As part of a college creative writing assignment, I along with my co-writer Andrea Tan) drew inspiration from Ligayan Mishan and NYTimes to pen a descriptive piece on … fried rice.
There are many rules in the kitchen, but none speaks louder than the unspoken adage: the simpler the dish, the more it demands from the chef. Every step counts in the making of a simple dish, even the smallest ones — like the pre-heating of an unoiled wok at most Chinese restaurants. A simple dish, when prepared to perfection, is heartwarming and commands the attention of the senses. It’s a sweeping statement, but it’s also a feat few can accomplish. And right now, I am seated at Granny’s Bar, staring in awe at the glistening golden rubble right in front of me.
I am first barraged by its smell. A fragrance that interlaces smoke, charred rice and caramelised sugar together. A flavour before flavour, the scent (or wok hei in the Southeast Asian gastronomy lexicon) alone is enough to make you thirst. What followed were the colours. A warm glistening gold with sparse pops of green and red, and white from the wafting smoke. It’s enticing to say the least, but what’s even more captivating was the way Granny Xu, the owner, prepared it in the kitchen.
There, the wok becomes an apocalyptic inferno that shrieks like a jet engine. It’s well-oiled and smoking. And yet, Granny Xu continues to let it sit. She tells me, eyes unremoved from the wok, “Heat is key.” Then she cracks two eggs over the surface to absorb some of the oil, before allowing the greens and aromatics — sliced scallions, shredded lettuce, diced garlic and green pea — to soften and brown. Fried rice is a dish of patience, she tells me, again her eyes are fixated on the wok. And to prove her point, she adds the quintessential, rice organically grown and imported from Alishan, spreads it across the wok, and lets it sit.
In my years scouring food bites and following leads around the world, I’ve come to learn that freshly steamed rice that’s still moist won’t do in the making of a fried rice. The better alternative is often its leftover variant (Hence the term, “glorified leftovers”). At Granny’s Bar’s, the 67-year-old prepares the rice on the same day, but with less water. The wok continues to smoke and the rice, along with the other ingredients, didn’t take long to crackle. By now, the nutty scent of wok hei has already wafted around the room and yet, Granny Xu is far from done. She adds the rest of the ingredients — diced bacon and shrimp — and a nostalgic scene starts to unfold. Granny Xu turns up the heat on the wok, put in a pinch of salt and a dash of white pepper, and begins tossing. The burner continues to shriek, the smoke continues to billow and Granny Xu’s skillful manoeuvre of the ladle produces the iconic clanging of wok in a Chinese kitchen. I am hungry and yet equally antsy. I want to help out, much like how I did whenever I was in my mother’s kitchen. That’s when I realised Granny Xu reminded me of my mother.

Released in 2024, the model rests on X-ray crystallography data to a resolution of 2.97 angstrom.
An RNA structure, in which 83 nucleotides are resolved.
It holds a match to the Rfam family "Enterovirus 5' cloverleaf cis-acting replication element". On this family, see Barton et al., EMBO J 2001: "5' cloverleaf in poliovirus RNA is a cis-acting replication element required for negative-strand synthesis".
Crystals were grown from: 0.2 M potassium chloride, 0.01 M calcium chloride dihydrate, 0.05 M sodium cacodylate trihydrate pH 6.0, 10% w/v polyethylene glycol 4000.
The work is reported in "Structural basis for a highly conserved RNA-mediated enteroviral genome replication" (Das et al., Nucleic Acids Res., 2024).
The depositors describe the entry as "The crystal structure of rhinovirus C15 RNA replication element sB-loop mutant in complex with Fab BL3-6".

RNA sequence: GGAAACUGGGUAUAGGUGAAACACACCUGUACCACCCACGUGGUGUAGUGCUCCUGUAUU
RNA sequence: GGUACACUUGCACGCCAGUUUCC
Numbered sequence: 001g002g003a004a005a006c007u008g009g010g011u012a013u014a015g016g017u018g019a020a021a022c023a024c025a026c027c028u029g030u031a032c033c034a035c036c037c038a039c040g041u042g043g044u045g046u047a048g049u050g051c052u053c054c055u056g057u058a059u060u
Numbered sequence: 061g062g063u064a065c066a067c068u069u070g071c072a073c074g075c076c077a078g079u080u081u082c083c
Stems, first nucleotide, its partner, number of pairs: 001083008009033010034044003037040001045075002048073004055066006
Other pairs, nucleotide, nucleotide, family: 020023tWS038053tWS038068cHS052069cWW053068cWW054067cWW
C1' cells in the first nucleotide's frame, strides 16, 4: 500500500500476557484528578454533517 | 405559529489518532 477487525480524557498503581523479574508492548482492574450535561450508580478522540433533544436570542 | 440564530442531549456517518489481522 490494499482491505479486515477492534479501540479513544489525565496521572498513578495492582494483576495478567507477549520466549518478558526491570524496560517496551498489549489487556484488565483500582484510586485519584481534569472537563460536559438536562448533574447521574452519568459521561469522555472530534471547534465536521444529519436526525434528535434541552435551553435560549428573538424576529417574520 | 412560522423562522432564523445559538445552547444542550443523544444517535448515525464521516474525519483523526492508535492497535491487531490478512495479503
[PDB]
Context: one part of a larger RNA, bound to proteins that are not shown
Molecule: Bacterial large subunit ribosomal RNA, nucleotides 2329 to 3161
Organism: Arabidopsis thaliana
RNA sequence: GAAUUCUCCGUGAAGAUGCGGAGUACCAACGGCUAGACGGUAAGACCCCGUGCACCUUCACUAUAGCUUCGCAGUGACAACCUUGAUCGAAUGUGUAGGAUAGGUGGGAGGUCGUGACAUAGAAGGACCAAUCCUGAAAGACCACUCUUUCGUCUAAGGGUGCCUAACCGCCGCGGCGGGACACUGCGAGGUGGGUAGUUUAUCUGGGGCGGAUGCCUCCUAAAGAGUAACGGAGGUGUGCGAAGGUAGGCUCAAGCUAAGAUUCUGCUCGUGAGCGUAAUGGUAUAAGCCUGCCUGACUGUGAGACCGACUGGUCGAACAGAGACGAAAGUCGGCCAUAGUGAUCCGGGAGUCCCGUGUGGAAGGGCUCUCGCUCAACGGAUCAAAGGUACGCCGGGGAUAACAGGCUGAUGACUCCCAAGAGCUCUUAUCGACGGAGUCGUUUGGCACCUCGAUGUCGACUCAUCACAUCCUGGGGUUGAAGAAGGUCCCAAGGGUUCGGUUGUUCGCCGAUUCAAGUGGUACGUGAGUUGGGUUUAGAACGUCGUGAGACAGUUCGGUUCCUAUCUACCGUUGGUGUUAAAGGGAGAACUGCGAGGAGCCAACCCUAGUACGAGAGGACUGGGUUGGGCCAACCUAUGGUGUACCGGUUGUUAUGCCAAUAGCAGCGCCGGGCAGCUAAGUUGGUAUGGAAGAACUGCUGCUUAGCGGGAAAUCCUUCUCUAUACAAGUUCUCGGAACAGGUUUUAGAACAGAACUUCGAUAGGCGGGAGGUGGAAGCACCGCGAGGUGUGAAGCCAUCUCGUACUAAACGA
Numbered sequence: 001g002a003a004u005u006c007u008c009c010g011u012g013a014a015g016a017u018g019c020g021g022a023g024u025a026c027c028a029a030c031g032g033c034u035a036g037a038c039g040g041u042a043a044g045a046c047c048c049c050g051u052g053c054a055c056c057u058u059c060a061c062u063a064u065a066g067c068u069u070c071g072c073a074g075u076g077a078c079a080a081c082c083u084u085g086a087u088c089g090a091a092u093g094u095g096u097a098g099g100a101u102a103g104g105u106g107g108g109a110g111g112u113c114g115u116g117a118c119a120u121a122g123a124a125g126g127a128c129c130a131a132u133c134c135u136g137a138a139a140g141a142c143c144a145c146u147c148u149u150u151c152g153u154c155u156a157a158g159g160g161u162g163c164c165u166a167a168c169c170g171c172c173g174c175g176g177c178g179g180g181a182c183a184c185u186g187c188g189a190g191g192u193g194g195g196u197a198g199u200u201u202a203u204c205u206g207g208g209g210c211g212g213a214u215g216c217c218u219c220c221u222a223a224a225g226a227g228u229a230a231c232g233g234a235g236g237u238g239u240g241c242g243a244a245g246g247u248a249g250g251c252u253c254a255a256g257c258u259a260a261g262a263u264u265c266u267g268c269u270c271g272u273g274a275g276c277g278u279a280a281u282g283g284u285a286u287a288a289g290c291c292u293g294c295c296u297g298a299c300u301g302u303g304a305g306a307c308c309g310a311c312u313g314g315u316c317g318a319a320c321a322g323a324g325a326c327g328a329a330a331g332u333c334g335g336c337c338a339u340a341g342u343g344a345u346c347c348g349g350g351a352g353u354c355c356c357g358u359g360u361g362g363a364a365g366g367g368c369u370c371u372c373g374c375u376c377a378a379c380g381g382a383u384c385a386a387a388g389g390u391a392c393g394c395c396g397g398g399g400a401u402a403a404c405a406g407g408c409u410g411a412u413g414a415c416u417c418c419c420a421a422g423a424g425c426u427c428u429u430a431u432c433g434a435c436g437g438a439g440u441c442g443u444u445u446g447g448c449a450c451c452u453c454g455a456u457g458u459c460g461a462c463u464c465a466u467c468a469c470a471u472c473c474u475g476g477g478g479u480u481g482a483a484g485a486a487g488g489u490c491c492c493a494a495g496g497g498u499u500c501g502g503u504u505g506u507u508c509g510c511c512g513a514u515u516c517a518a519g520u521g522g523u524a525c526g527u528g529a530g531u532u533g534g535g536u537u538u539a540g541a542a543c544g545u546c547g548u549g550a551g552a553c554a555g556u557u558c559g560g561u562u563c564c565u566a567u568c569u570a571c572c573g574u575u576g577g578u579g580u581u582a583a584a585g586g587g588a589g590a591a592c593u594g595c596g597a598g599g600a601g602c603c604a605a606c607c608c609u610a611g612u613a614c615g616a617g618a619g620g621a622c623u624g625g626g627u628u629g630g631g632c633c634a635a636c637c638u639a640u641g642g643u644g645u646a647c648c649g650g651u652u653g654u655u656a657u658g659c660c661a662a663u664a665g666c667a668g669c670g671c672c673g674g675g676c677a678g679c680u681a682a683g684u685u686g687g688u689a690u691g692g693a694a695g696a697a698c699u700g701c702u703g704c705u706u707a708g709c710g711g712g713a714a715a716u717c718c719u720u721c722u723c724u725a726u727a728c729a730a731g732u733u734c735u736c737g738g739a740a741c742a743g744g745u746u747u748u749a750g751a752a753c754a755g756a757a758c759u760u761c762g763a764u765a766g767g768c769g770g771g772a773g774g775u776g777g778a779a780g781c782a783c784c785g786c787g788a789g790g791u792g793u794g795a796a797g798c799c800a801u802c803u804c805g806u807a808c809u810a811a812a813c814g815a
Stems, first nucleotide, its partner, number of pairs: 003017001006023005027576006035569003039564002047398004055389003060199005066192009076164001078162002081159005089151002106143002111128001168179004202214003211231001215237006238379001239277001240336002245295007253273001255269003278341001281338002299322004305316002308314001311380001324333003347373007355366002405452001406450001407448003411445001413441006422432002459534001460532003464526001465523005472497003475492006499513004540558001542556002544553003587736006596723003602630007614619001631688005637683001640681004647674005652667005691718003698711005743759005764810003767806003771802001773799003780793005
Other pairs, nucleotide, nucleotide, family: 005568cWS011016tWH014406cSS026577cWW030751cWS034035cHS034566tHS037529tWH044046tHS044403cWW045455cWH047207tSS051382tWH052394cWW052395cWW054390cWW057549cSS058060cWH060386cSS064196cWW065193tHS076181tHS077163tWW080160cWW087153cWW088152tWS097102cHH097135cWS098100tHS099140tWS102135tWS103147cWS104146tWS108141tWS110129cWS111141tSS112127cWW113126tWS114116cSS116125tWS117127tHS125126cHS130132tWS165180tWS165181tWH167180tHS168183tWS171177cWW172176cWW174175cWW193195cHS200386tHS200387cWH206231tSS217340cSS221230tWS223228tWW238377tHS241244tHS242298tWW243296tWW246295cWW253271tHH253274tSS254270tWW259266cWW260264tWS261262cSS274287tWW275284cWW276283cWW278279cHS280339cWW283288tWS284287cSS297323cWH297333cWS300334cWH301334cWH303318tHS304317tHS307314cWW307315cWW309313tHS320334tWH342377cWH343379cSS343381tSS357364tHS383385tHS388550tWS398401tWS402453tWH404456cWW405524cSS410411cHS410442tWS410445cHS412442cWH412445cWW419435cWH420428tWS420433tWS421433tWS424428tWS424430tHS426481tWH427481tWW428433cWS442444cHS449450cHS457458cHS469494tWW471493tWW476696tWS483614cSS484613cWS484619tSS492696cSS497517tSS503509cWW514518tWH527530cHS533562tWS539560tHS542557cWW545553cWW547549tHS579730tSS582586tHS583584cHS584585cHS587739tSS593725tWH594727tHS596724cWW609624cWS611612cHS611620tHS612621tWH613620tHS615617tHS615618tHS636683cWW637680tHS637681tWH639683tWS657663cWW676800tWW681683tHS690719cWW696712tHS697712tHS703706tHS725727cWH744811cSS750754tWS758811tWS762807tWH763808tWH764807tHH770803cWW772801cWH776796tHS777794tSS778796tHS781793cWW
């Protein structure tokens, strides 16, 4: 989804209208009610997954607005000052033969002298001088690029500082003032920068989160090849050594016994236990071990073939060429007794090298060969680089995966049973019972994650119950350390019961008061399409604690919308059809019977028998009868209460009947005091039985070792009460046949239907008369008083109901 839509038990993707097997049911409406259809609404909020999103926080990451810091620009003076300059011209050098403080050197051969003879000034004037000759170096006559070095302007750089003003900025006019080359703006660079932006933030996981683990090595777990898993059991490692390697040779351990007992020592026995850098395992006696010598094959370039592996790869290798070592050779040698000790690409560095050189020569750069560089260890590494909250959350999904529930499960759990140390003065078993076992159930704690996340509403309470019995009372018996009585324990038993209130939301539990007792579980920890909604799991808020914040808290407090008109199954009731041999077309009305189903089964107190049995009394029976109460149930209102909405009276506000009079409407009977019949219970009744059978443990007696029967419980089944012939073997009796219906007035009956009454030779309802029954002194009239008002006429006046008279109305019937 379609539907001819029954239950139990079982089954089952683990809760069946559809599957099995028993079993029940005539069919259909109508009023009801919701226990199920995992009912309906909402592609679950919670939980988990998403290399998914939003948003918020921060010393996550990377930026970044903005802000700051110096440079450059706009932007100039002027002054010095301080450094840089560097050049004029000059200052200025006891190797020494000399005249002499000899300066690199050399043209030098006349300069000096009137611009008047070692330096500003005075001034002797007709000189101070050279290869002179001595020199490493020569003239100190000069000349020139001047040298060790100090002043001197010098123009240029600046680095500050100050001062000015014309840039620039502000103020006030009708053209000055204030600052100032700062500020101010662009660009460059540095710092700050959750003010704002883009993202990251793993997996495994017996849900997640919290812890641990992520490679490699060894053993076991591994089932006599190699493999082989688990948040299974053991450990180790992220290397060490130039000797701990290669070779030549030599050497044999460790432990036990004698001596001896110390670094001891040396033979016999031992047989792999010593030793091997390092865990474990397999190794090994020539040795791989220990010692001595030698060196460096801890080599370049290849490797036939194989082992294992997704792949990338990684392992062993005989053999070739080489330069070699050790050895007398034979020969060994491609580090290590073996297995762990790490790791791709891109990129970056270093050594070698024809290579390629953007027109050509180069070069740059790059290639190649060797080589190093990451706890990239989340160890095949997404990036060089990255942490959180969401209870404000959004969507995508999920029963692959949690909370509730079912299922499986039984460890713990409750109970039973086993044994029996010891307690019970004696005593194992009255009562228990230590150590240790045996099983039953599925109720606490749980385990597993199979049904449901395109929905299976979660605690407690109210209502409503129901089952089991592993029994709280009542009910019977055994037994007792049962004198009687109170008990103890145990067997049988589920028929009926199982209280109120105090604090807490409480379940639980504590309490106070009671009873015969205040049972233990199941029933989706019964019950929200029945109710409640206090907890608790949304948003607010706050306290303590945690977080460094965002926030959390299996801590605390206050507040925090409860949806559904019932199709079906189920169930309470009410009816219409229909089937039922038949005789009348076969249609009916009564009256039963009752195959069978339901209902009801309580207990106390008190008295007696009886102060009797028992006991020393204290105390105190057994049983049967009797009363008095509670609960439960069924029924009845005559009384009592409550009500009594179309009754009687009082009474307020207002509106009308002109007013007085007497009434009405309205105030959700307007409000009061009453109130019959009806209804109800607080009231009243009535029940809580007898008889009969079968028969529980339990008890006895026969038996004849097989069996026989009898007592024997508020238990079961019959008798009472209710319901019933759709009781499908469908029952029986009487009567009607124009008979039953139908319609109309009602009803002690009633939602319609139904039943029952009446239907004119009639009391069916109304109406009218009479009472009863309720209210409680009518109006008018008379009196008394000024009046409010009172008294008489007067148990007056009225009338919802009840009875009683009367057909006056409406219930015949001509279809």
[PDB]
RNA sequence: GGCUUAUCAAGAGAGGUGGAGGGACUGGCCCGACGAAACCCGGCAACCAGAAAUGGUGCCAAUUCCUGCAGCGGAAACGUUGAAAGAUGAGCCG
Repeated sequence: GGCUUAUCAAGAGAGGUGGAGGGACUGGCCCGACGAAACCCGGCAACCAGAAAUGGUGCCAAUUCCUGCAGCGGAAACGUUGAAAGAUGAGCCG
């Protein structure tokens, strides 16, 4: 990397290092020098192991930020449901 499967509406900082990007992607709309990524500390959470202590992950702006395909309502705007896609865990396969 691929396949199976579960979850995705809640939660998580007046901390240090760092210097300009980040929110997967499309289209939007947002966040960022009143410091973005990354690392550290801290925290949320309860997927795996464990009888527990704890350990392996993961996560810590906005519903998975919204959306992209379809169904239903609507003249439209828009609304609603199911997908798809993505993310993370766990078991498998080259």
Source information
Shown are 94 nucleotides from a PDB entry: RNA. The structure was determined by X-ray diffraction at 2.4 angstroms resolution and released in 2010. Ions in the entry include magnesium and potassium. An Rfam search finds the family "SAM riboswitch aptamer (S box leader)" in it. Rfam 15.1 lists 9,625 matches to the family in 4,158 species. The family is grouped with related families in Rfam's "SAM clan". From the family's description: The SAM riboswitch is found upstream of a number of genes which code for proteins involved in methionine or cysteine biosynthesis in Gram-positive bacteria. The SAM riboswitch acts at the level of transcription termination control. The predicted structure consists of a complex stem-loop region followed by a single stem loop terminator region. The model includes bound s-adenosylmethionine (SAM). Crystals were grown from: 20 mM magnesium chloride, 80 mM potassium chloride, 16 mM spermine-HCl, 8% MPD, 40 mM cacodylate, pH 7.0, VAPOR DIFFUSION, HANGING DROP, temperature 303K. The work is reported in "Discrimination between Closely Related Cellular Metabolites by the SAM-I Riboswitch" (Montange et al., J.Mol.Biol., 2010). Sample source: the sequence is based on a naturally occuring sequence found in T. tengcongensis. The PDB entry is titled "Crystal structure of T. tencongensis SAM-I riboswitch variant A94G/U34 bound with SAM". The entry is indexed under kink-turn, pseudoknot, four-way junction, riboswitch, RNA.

In the hands of the unskilled, the rice could wind up brittle. In Granny Xu’s, the grain becomes wonderfully textured, crunchy yet fluffy. On the palate, the flavours are loud. The rice has taken over the flavours of the ingredients that preceded it. The star of the dish lies in the eggs. They coat the rice, tinting it yellow and imbuing it with deep flavours while affording the dish the ever-indulgent eggy texture. The bacon, with its brawniness, does not overwhelm the rice and the greens, slightly wilted from the heat, help to conjure up a refreshing aftertaste. There is no sauce in the making of the dish. Granny Xu remains adamant about it. “It makes it wet and too salty,” she explains, noting the dish’s salty profile stems from the diced bacon.
At Granny’s Bar, the fried rice is a decadent construct. It is meant to be consumed gratefully and quickly, often without time for customers to register its taste. Or as Granny Xu tells me after my visit, “This meal is a simple affair.”